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Out Now: Doctor Who – The Complete History #36

The new issue of Doctor Who: The Complete History finds us in the middle of Leela’s time on our favourite show: rioting about paying tax, winking at Benedict Cumberbatch’s Mum, considering prawns for dinner, and singing something by The Lighthouse Family.
If you hadn’t guessed by my particularly on-point clues, here are the tales Volume 27 of this 80-issue partwork covers:

Horror of Fang Rock

On a remote island, the occupants of a lighthouse and the survivors of a shipwreck fall victim, one by one, to a ruthless alien that has the ability to transform its appearance.

The Invisible Enemy

When the Doctor is infected by a sentient virus, clones of himself and Leela must journey into his own brain to confront the enemy.

Image of the Fendahl

Attempts to unlock the secrets of a skull that predates the birth of man release the Fendahl, an ancient evil that could destroy the world.

The Sun Makers

The human population of Pluto is subjugated by extortionate taxation, imposed upon them by the ruling Company, so the Doctor and Leela lend their hands to the rebellion.

This is a pretty popular time on the show: despite their behind-the-scenes rows, Tom Baker and Louise Jameson are superb, and a genuine joy to watch. The book features at least two highly-respected productions – but let’s agree to disagree about which is which.
Why? Because Horror of Fang Rock was a bit of a disappointment to me upon first viewing. It’s gone up in my estimation since, but it’s still lacking something that would propel it into the big leagues. It’s at least nice to see the Rutans. It’s thoroughly atmospheric, but nothing compared to… Image of the Fendahl.
Ah yes. One of my favourites. I’m a sucker for Chris Boucher. Even though, on first viewing, I was scratching my head slightly. I enjoyed it as a product of 1970s horror, but I think I must’ve missed a bit somehow. On second viewing, I caught everything, and I re-evaluated it. Turns out, it’s brilliant. Who knew, eh?! Yeah, you’ve got to look past Wanda Ventham’s eyelids; otherwise, what a wonderful Nigel Kneale-esque masterpiece!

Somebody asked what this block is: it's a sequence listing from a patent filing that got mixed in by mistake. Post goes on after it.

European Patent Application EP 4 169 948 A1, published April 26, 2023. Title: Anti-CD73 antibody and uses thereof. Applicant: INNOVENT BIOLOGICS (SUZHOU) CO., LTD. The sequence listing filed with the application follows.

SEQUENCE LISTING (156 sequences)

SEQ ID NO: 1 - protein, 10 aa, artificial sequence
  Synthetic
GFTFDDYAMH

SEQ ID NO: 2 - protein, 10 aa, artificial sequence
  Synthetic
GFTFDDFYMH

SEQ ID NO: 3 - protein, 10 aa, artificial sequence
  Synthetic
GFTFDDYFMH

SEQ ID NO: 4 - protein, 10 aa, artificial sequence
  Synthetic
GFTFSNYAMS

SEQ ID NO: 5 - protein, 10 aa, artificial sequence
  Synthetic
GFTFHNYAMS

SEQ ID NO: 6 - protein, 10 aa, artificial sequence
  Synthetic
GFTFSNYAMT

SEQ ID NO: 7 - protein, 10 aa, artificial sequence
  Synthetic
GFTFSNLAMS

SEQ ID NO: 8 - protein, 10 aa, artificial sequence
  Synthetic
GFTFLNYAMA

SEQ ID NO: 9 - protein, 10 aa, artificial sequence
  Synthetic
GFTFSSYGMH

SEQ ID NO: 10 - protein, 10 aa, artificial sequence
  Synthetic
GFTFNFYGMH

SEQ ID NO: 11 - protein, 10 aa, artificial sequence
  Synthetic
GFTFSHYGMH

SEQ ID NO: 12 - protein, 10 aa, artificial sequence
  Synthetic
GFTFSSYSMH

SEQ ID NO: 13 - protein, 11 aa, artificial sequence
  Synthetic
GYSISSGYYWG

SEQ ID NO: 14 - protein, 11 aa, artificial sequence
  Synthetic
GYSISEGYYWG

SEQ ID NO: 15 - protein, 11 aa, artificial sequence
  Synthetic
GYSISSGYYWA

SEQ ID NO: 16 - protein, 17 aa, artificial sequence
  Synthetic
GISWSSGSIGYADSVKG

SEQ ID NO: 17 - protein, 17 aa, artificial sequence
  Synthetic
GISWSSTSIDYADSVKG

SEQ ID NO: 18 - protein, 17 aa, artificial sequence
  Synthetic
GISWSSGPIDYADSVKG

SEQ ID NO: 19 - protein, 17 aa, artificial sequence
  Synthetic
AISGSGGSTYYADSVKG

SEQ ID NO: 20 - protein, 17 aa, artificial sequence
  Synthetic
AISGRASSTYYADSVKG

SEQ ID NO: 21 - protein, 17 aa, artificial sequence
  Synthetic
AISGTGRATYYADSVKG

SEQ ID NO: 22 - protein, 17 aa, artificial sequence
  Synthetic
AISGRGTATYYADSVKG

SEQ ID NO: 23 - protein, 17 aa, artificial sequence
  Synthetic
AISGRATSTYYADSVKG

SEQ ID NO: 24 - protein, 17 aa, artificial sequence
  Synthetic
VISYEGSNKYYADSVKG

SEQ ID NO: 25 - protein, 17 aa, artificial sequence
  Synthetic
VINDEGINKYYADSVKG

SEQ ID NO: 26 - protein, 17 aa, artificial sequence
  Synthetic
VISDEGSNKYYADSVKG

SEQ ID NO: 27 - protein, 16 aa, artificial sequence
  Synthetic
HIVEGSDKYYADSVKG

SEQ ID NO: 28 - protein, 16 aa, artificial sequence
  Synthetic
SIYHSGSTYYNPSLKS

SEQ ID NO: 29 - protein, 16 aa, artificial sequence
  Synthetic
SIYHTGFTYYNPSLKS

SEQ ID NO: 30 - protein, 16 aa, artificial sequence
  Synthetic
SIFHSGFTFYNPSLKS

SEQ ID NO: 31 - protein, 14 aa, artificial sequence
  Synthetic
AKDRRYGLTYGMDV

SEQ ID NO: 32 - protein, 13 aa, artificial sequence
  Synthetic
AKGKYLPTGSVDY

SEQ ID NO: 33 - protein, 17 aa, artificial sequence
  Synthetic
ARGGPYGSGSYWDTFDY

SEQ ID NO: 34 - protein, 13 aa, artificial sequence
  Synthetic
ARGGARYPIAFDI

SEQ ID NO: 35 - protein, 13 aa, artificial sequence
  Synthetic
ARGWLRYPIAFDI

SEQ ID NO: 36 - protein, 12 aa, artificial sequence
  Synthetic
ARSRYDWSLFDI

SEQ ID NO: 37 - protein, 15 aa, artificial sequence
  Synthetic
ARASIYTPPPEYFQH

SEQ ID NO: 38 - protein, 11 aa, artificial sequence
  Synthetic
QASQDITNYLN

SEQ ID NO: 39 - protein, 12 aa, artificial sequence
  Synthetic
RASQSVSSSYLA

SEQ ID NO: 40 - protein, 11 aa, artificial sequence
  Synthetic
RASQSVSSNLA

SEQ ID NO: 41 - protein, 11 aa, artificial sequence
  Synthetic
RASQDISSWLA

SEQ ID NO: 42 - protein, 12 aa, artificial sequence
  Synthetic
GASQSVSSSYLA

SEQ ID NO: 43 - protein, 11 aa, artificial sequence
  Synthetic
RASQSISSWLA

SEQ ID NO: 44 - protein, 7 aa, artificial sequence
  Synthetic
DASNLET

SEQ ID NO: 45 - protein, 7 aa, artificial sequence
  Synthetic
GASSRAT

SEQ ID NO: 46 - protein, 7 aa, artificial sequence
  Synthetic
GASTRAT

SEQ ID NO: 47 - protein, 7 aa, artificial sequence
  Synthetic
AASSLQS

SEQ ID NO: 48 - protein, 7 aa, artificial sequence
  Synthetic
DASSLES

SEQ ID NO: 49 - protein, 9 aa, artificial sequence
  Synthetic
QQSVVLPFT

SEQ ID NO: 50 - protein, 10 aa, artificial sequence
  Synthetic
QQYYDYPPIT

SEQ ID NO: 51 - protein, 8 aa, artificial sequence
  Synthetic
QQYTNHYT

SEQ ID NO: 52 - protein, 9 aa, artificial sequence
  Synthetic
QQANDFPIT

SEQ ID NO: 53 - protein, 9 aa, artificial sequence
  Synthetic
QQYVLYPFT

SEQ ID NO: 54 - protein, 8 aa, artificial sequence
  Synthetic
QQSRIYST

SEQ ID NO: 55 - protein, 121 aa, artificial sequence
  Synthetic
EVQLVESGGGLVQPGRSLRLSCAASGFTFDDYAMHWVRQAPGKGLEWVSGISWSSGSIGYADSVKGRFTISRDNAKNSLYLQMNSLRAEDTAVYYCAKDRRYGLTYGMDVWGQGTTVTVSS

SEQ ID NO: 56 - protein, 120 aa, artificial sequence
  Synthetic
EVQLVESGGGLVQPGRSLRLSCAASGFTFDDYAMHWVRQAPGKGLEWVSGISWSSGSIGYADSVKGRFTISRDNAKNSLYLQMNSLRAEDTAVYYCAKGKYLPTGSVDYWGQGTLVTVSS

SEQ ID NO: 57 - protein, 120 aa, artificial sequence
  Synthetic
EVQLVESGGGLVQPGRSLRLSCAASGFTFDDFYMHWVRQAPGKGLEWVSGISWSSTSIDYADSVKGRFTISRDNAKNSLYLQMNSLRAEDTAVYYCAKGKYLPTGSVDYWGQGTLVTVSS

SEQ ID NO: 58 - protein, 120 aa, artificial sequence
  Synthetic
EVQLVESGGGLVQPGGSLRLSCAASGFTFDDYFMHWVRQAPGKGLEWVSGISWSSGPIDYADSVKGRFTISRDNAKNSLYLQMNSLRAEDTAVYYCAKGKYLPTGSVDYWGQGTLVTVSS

Similarly, I wasn’t initially sure of The Invisible Enemy either. I’ve always hated the idea of shrinking and exploring the body. Brr. Scientifically nuts and creepy too. But then I watched it, and I loved it. Yeah, that’s right. It’s a barmy yarn, but fun enough, and that’s the important thing. It looks pretty cool too (yes, even the Nucleus, shush), and it’s the introduction of K9! Y’know, I actually read its Target novelisation in November 2013, as part of my 50th anniversary celebrations. No, I don’t really know why either, but it made me smile.
As for The Sun Makers, it’s a nice little satire, and you can always rely on Robert Holmes. However, it does look dull. The corridors are just… tedious. It’s a solid story though, so as long as you pay attention, it’s good.
What do you think of Horror of Fang Rock, The Invisible Enemy, Image of the Fendahl, and The Sun Makers?
Doctor Who: The Complete History is out now, priced £9.99 in the UK, or $24.99 in Australia and New Zealand.

Philip Bates

Editor and co-founder of the Doctor Who Companion. When he’s not watching television, reading books ‘n’ Marvel comics, listening to The Killers, and obsessing over script ideas, Philip Bates pretends to be a freelance writer. He enjoys collecting everything. Writer of The Black Archive: The Pandorica Opens/ The Big Bang, The Silver Archive: The Stone Tape, and 100 Objects of Doctor Who.

Out Now: Doctor Who – The Complete History #36

by Philip Bates time to read: 2 min
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